Male friendships in 1882? They are alive and well in the new movie Appaloosa. Ed Harris as Virgil Cole and Viggo Mortensen as Everett Hitch epitomize men who don't talk much but have each other's backs.  Just as the men in my book, Buddy System, talk today about a friend being someone who has your back, these guys, who are hired to tame an outlaw theratened town, have only each other to rely on.  Even when Renee Zellweger pops up and threatens to triangulate the men by coming on to Everett after she has begun decorating a new home with Virgil, Everett deftly turns her entreaties away and says, "I'm with Virgil and you're with Virgil."  Every guy would want his best friend to do the same - eschew the woman by stamping the male friendship (and honor) more important.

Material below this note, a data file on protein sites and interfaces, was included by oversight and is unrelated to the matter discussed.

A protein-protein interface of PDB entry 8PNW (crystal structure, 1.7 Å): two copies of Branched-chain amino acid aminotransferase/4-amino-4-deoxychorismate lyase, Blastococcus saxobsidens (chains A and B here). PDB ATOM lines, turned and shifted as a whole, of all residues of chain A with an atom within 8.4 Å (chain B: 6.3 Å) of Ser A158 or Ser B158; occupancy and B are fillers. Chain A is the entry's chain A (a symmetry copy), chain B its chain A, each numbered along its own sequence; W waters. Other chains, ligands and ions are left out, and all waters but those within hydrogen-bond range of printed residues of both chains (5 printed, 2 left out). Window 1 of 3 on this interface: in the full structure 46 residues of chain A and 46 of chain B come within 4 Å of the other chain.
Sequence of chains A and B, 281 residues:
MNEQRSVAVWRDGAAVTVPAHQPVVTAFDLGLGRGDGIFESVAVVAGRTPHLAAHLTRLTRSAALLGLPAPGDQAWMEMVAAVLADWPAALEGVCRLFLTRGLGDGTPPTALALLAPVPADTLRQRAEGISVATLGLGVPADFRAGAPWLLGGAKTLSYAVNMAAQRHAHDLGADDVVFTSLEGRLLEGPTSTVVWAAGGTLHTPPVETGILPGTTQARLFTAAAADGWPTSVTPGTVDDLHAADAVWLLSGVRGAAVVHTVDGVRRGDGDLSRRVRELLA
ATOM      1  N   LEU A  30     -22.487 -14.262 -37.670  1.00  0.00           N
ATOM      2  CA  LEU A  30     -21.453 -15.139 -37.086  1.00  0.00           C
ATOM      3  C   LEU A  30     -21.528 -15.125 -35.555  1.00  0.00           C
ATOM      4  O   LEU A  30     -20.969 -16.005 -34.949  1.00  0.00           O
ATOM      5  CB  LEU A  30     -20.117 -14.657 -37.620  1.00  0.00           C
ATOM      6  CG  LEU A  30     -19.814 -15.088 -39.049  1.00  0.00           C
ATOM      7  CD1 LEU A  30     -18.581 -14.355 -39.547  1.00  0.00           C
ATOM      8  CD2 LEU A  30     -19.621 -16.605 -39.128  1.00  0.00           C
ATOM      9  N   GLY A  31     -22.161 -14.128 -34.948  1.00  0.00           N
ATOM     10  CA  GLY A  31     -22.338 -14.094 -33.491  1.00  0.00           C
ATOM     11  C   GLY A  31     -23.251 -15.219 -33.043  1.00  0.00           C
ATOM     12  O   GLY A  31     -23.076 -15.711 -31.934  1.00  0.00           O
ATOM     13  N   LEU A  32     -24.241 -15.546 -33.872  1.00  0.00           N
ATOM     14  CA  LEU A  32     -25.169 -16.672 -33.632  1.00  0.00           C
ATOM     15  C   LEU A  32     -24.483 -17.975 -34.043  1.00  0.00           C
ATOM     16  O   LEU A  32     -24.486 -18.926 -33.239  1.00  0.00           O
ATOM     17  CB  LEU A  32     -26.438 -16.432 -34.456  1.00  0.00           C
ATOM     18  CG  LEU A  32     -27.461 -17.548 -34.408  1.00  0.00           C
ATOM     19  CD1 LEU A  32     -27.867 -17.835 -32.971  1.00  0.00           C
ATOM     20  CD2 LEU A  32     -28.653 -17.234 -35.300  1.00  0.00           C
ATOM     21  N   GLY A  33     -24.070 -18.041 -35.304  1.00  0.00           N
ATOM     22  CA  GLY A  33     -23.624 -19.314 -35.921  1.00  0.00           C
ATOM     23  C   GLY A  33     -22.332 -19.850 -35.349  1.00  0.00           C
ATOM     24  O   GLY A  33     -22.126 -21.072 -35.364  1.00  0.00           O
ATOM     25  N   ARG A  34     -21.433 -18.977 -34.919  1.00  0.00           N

Dependability, trust, and loyalty are big ticket items when men define their friendships.  Virgil has such trust in Everett that (in some of the more humorous scenes) he treats Everett like a Thesaurus.  "Everett," Virgil might ask, "What is the word I am thinking of that means being held?" And Everett, without lording it over him, responds, "Sequestered."  Friendships among today's men are maintained through communication.  While little is said between the men in the movie, when it is said, it packs a wallop.  Essentially, they only communicate when they have to.  This is true of many men today, too.  Not a lot of communication, but what is said in meaningful within the context of the friendship.

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